News tagged with midwife

Cautions over rise in unbooked births

(Medical Xpress) -- The number of births that have occurred without medical assistance in Victoria have doubled over 17 years exposing more women and newborns to increased health risks, according to new research.

Jul 02, 2012
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Argentine 'miracle baby' shows slight improvement

A premature baby who survived hours in a morgue refrigerator after being mistakenly declared dead showed "slight improvement" Saturday after suffering from cardiac arrest, her mother said.

Apr 15, 2012
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The pill does not lead to weight gain

Many young women do not want to start taking the contraceptive pill because they are worried that they will put on weight, or come off it because they think that they have gained weight because of it. However, a thesis from ...

Jun 07, 2011
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Midwifery

Midwifery is a health care profession in which providers offer care to childbearing women during pregnancy, labour and birth, and during the postpartum period. They also help care for the newborn and assist the mother with breastfeeding.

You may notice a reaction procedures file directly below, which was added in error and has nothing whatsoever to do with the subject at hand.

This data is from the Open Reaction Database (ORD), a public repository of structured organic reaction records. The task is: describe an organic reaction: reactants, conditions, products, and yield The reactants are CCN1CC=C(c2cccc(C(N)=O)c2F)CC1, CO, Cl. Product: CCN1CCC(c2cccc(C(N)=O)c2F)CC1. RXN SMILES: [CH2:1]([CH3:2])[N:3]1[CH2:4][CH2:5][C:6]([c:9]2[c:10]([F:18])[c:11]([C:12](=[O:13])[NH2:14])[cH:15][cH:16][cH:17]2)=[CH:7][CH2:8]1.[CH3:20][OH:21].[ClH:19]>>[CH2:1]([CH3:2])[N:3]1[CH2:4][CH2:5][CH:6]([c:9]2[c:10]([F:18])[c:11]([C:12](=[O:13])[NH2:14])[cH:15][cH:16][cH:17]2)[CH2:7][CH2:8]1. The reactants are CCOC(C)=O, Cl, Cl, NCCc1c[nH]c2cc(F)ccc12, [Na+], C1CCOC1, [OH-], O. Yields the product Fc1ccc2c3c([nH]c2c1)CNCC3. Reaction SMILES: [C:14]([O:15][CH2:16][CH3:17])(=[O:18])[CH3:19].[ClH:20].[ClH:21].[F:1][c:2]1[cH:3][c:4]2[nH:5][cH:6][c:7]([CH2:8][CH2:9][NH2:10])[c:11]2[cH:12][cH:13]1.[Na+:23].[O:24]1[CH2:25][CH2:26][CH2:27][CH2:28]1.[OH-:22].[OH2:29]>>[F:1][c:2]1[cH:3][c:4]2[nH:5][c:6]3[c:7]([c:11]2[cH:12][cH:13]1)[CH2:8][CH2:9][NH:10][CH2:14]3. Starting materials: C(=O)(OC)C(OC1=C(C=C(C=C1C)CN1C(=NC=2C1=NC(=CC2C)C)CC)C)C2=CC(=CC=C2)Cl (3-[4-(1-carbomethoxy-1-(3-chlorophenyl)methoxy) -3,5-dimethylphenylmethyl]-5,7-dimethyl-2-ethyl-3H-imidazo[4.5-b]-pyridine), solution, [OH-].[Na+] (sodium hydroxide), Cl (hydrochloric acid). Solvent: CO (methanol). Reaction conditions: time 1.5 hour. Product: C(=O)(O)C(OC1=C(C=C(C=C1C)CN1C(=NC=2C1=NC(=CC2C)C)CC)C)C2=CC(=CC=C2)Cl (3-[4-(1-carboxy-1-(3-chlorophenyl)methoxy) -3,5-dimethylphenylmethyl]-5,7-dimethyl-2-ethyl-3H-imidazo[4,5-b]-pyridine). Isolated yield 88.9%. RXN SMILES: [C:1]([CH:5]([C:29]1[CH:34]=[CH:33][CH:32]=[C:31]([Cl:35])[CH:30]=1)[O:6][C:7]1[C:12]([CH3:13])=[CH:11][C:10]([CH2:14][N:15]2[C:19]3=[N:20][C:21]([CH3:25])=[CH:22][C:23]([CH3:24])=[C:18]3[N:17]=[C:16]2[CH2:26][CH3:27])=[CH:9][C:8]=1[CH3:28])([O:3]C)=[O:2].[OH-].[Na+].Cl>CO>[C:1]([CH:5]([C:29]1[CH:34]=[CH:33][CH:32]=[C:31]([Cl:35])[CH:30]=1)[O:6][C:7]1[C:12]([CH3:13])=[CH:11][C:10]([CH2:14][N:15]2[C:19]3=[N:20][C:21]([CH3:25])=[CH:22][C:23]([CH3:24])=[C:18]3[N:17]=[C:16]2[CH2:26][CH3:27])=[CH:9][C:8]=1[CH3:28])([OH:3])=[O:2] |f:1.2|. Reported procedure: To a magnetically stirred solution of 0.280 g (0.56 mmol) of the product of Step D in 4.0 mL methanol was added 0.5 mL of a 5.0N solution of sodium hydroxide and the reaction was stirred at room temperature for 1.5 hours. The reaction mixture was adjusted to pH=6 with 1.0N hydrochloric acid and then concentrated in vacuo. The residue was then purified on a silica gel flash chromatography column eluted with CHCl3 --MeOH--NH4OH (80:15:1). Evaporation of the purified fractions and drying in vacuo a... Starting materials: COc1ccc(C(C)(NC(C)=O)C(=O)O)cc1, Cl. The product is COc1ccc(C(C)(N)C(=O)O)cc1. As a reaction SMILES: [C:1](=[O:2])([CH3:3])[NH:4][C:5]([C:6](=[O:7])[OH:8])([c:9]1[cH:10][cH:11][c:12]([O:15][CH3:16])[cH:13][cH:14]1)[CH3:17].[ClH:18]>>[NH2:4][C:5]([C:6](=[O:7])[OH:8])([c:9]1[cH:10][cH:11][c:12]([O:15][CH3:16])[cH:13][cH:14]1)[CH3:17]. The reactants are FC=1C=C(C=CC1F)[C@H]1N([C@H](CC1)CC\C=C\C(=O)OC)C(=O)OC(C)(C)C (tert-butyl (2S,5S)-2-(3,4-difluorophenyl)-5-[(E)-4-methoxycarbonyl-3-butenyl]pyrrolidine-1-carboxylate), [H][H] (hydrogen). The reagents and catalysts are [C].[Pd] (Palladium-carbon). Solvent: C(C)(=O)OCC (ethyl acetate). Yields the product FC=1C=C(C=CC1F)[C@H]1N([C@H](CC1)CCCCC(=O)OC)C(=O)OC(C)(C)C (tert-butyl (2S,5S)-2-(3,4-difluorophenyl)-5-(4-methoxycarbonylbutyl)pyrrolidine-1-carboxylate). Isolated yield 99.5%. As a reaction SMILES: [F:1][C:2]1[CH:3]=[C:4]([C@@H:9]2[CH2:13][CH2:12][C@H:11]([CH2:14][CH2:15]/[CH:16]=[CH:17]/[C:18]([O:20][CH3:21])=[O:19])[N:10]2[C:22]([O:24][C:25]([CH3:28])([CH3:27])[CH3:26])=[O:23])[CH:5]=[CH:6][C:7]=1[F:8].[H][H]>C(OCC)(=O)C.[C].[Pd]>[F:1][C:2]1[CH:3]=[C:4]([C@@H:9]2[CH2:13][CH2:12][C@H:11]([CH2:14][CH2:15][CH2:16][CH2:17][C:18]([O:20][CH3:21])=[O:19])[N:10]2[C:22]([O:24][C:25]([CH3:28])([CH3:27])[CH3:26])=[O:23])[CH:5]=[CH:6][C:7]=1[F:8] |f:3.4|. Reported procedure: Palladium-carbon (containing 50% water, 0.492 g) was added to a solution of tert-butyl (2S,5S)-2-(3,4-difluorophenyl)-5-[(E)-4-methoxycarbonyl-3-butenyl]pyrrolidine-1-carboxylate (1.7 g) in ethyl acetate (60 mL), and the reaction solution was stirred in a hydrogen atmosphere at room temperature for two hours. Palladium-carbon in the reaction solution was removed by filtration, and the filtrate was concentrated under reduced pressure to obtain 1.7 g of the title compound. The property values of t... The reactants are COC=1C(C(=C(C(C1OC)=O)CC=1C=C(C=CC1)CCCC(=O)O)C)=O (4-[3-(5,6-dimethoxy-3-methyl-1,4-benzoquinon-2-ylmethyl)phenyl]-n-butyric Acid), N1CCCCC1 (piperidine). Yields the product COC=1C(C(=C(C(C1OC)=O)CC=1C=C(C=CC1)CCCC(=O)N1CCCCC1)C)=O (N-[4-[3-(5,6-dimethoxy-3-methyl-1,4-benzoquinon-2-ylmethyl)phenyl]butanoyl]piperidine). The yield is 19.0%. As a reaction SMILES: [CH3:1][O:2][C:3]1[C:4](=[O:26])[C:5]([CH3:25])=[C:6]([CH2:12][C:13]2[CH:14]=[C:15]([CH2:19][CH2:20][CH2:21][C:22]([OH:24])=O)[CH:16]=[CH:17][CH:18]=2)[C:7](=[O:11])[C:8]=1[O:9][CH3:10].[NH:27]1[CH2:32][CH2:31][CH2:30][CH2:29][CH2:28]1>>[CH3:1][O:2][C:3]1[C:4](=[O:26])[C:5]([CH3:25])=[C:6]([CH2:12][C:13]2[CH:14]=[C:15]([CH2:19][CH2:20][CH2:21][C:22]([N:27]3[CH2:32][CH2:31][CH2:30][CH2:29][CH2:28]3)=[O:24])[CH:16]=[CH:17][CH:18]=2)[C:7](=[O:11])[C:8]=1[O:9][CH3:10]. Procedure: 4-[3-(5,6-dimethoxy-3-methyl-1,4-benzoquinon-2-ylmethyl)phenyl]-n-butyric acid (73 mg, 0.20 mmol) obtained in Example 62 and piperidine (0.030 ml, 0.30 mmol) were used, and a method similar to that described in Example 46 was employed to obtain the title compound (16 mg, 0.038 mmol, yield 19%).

A practitioner of midwifery is known as a midwife, a term used in reference to both women and men, although the majority of midwives are female. In addition to providing care to women during pregnancy and birth, many midwives also provide primary care to women, well-woman care related to reproductive health, annual gynecological exams, family planning, and menopausal care.

In the term midwife, the morpheme -wife is pronounced as expected (/waɪf/), but midwifery is normally pronounced /mɪdˈwɪf(ə)ri/ (mid-wif-(ə)ree).

Midwives are specialists in low-risk pregnancy, childbirth, and postpartum, although they are trained to recognize and deal with deviations from the normal. Obstetricians, in contrast, are specialists in illness related to childbearing and in surgery. The two professions can be complementary, but may be at odds in some countries, where obstetricians are taught to "actively manage" labor, while midwives are taught not to intervene unless necessary.

Midwives refer women to general practitioners or obstetricians when a pregnant woman requires care beyond the midwives' area of expertise. In many parts of the world, these professions work together to provide care to childbearing women. In others, only the midwife is available to provide care. Midwives are trained to handle certain more difficult deliveries, including breech births, twin births and births where the baby is in a posterior position, using non-invasive techniques.

Compared with obstetricians, midwives offer lower maternity care cost, and midwife-led births are associated with lower intervention rates, reduced mortality and morbidity related to interventions, and fewer recovery complications, though this is largely due to the fact that they work with women who have low-risk pregnancies compare to obstetricians, not because there are lower risks to midwife deliveries.

This text uses material from Wikipedia licensed under CC BY-SA